Contact Info
Last item for navigation

We strive for continuous improvement in the quality and safety of the Parks infrastructure through reliable and consistent maintenance, design, development, and enhancement of facilities and aesthetics of parks, public grounds, as well as trails and open space within Los Alamos County.

The Parks section maintains 29 parks and 20 playgrounds, covers 600 acres, 4,000 acres of open space, and 58 miles trails. Other public grounds of Los Alamos County include Guaje Pines Cemetery, Camp May, landscaped traffic medians and streetscapes, North Mesa Stables and Rodeo grounds and 14 additional public properties. For  more information on RV storage and Community Garden Plots, please contact the Parks Department at 505-662-8159.

Our duties include turf management, mowing and trimming, tree and shrub pruning, maintenance of irrigation systems, playgrounds, athletic fields, concession stands, tennis and basketball courts, trash collection, interments, manure removal, and snow removal.

We also plan, design and develop and install new park facilities as well as renovate, overhaul and repair existing facilities. We are involved with an ongoing, intensive landscaping and tree-planting program throughout the parks system and public buildings.


Please Do Not Feed Waterfowl


Feeding can cause waterfowl to lose their natural fear of humans

For many wild animals, survival is contingent upon maintaining a healthy fear of humans. Feeding waterfowl can quickly cause them to lose their instinctive sense of fear. While the provider of food may have the best of intentions, the wildlife still have to survive in a world filled with hazards. On an urban landscape full of dogs, cats, cars and people, the duck or goose that maintains its innate wildness ultimately has the best chance for survival.

Feeding waterfowl can lead to dietary and nutritional problems for the birds

The age-old practice of feeding ducks and geese stale bread, pastries, cookies and various other assorted types of junk food can cause significant health problems for these birds. Even if fresh, these highly processed foods provide little or no nutritional value and may actually contribute to malnutrition and starvation among waterfowl. Moldy foods can impact their health just as it does our own. Ducks and geese are far better off building their reserves by moving from location to location in search of a healthy natural diet than they are living on foods that we would never consider feeding to our children or our pets.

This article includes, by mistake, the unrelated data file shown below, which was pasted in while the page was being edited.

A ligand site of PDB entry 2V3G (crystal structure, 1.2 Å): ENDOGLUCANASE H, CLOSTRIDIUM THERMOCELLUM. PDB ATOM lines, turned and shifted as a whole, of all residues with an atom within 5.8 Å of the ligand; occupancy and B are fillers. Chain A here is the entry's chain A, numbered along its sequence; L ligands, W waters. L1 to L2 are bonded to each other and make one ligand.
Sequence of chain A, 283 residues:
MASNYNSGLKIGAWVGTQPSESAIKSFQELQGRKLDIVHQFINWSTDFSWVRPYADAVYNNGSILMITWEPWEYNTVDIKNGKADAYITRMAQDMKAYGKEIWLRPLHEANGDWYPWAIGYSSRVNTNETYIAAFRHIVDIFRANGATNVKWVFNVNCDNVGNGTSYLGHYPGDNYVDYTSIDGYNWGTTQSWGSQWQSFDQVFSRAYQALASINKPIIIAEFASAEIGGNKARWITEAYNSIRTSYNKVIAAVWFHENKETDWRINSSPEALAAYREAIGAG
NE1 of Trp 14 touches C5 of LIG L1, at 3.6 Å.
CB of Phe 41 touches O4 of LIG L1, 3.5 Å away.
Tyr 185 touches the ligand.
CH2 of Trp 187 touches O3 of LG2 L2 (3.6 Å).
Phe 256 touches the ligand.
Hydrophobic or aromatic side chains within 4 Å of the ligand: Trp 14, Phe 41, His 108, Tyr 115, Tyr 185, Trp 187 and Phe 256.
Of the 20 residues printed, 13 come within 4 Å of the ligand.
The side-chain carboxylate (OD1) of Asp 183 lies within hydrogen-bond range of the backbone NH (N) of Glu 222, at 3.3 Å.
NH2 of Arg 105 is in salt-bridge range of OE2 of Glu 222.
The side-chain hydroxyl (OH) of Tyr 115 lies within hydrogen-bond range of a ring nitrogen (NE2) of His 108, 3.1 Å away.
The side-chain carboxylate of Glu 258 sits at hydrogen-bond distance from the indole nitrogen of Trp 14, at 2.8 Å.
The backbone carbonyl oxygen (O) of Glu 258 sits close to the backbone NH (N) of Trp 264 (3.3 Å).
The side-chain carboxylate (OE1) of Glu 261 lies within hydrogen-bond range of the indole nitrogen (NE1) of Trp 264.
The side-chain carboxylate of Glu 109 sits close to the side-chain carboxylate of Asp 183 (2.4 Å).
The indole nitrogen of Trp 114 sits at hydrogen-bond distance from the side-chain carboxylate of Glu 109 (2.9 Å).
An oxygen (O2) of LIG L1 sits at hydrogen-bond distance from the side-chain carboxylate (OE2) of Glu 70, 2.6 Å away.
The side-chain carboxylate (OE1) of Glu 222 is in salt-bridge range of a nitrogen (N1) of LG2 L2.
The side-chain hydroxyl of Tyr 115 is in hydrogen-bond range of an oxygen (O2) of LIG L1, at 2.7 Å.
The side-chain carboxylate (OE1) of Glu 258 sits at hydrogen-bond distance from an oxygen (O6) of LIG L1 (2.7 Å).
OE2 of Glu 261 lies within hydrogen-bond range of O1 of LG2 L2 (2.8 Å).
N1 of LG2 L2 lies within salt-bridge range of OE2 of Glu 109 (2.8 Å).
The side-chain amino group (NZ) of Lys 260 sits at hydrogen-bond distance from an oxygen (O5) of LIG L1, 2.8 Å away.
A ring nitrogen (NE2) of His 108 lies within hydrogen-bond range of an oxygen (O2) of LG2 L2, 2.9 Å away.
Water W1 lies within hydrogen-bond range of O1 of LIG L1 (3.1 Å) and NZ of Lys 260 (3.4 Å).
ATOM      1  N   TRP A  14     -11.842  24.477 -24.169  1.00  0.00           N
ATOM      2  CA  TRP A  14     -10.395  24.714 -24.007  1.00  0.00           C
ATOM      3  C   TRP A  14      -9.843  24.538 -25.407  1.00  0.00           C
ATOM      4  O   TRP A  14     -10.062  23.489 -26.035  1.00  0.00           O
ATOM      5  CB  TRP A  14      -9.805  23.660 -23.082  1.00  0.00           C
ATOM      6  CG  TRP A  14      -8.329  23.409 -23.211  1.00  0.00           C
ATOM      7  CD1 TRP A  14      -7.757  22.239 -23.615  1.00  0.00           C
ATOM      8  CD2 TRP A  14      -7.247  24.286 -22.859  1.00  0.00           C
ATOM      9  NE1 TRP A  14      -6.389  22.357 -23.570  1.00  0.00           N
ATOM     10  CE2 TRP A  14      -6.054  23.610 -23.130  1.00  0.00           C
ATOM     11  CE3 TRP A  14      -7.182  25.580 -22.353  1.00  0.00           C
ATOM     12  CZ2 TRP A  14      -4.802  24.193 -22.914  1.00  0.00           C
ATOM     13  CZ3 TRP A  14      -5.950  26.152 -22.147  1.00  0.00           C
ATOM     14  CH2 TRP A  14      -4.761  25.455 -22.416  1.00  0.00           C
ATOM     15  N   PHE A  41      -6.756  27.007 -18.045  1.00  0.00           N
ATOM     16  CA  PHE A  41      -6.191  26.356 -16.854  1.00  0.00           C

Feeding waterfowl may lead to overpopulation

Overpopulation can create a variety of problems for waterfowl.  For example, it can breed competition between males. Oftentimes, gangs of aggressive males ( or drakes) may attack and severely injure female mallards.  Overpopulation can also cause a female to look elsewhere for safe nesting, often far away from a necessary water source.

Feeding waterfowl can lead to disease among waterfowl populations

Food handouts often result in large numbers of birds competing for limited food supplies in small, concentrated areas. Unconsumed bread and other "human foods" remain on the ground as nothing more than unsightly litter. Such crowding and competition for food, combined with the stress of less nutritious food especially during  harsh weather, increases their susceptibility to life threatening diseases like avian cholera, duck plague and avian botulism. These diseases have the potential to kill off large numbers of waterfowl. Finally waterfowl habituated to human handouts are more likely to take up residence and less likely to be successfully driven away from locations such as golf courses where they may not be welcomed by the human occupants. 

Feeding waterfowl can lead to habitat degradation

Providing food can attract concentrations of waterfowl beyond what the natural ecosystem can support. Large concentrations of waterfowl can reduce water quality and de-vegetate natural areas. Concentrating large populations of waterfowl into small natural areas is not a sustainable strategy. As numbers increase, natural forage will decrease and the waterfowl will only become more dependent upon handouts.